Busy isn’t an adequate description of life at Teterboro and Van Nuys Airports on a Friday evening the week before Thanksgiving or Christmas. Airplanes idling on the ramp, backed up on the taxiways, as pilots and passengers chafe at the delay.
Aviation International News » November 2005
Robert Hanson, the last surviving member of the Memphis Belle B-17 bomber crew, died October 1 in Albuquerque, N.M. He was 85. Hanson, the radio operator for the aircraft, and the crew flew 148 hours in the aircraft and dropped more than 60 tons of bombs over Germany and France in World War II.
The Airline Pilots Association awarded its 2004 Air Safety Award to Robert Sumwalt, a retired US Airways captain. The award is presented to a line pilot air safety volunteer who has made significant contributions to safety through volunteer service in the association’s air safety structure.
The Nordam Group named Ken Lackey chairman and CEO and John Uczekaj president and COO. Nordam chairman Ray Siegfried II died on October 6. Lackey had served as CEO and president of Nordam since 2001. He was recently named vice chairman and CEO. Uczekaj joined the company as COO in August last year after serving as executive v-p and general manager of Honeywell’s aerospace and electronics systems business.
Beech King Air 200, Bay View, Texas, Dec. 10, 2004–Losing control during takeoff from the Rancho Buena Vista Airport, the Charter One King Air crashed into trees.
Cessna Caravan 208B, Bellevue, Idaho, Dec. 6, 2004–The NTSB blamed the fatal accident of the Salmon Air Caravan on the pilot’s failure to maintain aircraft control while on approach for landing in icing conditions. Inadequate airspeed was a factor.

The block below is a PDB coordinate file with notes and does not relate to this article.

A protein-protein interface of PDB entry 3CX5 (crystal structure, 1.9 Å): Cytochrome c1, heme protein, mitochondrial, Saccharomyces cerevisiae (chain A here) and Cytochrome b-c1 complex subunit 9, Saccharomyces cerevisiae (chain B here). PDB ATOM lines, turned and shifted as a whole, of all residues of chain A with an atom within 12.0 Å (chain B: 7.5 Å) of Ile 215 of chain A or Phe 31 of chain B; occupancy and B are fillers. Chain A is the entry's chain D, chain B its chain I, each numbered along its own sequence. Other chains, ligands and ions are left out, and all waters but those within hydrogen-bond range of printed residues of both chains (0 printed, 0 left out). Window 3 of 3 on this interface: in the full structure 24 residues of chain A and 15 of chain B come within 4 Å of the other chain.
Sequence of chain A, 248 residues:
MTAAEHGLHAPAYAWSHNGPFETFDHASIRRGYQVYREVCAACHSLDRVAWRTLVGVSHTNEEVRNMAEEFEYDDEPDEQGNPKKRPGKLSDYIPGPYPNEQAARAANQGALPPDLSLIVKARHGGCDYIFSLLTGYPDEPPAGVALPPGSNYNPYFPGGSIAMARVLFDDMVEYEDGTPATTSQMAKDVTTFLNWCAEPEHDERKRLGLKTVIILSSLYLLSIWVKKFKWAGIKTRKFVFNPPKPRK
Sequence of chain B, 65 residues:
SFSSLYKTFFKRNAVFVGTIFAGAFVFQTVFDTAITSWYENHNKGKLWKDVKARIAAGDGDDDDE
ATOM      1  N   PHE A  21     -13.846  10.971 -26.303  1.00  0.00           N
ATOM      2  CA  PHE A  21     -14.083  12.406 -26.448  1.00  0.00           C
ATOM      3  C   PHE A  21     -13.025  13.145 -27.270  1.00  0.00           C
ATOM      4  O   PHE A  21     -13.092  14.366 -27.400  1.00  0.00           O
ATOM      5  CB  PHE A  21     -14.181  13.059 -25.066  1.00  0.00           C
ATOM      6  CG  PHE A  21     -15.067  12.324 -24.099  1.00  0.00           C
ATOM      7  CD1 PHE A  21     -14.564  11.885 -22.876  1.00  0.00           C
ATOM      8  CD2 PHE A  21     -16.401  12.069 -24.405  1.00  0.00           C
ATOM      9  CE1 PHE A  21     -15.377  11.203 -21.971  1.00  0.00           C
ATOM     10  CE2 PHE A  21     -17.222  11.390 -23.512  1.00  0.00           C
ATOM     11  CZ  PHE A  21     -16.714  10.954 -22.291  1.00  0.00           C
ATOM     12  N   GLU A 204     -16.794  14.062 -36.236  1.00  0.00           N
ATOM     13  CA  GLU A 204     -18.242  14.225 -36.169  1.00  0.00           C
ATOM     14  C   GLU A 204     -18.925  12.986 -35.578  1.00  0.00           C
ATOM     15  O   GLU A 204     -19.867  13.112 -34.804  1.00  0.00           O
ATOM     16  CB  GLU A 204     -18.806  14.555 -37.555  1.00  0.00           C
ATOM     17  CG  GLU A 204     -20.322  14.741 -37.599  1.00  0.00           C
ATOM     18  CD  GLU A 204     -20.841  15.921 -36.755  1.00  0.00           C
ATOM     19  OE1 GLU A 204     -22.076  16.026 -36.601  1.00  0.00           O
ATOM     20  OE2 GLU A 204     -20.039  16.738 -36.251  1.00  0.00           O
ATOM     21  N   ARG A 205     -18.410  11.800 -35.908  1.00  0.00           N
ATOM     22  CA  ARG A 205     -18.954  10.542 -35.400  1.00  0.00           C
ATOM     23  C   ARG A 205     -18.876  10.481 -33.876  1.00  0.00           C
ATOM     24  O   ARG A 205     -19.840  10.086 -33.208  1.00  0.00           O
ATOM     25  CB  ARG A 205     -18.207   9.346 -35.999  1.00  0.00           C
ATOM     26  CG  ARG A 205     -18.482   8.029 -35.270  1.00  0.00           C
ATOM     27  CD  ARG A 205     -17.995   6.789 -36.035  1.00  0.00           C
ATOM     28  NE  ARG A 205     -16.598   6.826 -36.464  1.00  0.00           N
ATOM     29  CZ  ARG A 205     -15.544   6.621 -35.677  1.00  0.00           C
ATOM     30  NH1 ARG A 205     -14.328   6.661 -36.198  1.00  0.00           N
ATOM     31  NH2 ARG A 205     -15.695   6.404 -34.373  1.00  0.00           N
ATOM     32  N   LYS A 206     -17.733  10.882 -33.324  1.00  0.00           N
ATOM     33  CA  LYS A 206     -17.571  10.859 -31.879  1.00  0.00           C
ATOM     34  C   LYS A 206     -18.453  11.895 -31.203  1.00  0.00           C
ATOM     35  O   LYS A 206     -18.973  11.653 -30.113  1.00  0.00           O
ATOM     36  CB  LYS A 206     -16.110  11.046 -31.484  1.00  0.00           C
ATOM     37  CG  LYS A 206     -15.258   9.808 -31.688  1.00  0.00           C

Learjet 25B, Cedar Rapids, Iowa, Dec. 20, 2004–The NTSB blamed the accident on loss of directional control due to the failure of the nosegear strut seal, which prevented the gear from centering. It also mentioned as a factor the berm with which the airplane collided.
Beech King Air C90A, Salt Lake City, Dec. 18, 2004–The NTSB said the probable cause was the pilot’s failure to obtain/ maintain a proper climb rate after takeoff and his premature initiation of the turn (low-altitude flight maneuver).
Rockwell International NA-265-80 Sabreliner, Brownwood, Texas, May 9, 2005–The NTSB blamed bird ingestion for the damage to the first-stage compressor of the Sabreliner’s left engine that caused loss of thrust. The incident happened during the takeoff roll, just after V1.
Agusta 109A II, Shoreline, Wash., Sept. 30, 2005–The three crewmembers on board were killed when Agusta N655GS crashed while returning to base. The aircraft, headed for Arlington, Wash., was registered to Ameritech Credit and SBC Capital Services of Hoffman Estates, Ill., was also listed in the FAA Registry. The wreckage was located half a mile offshore.
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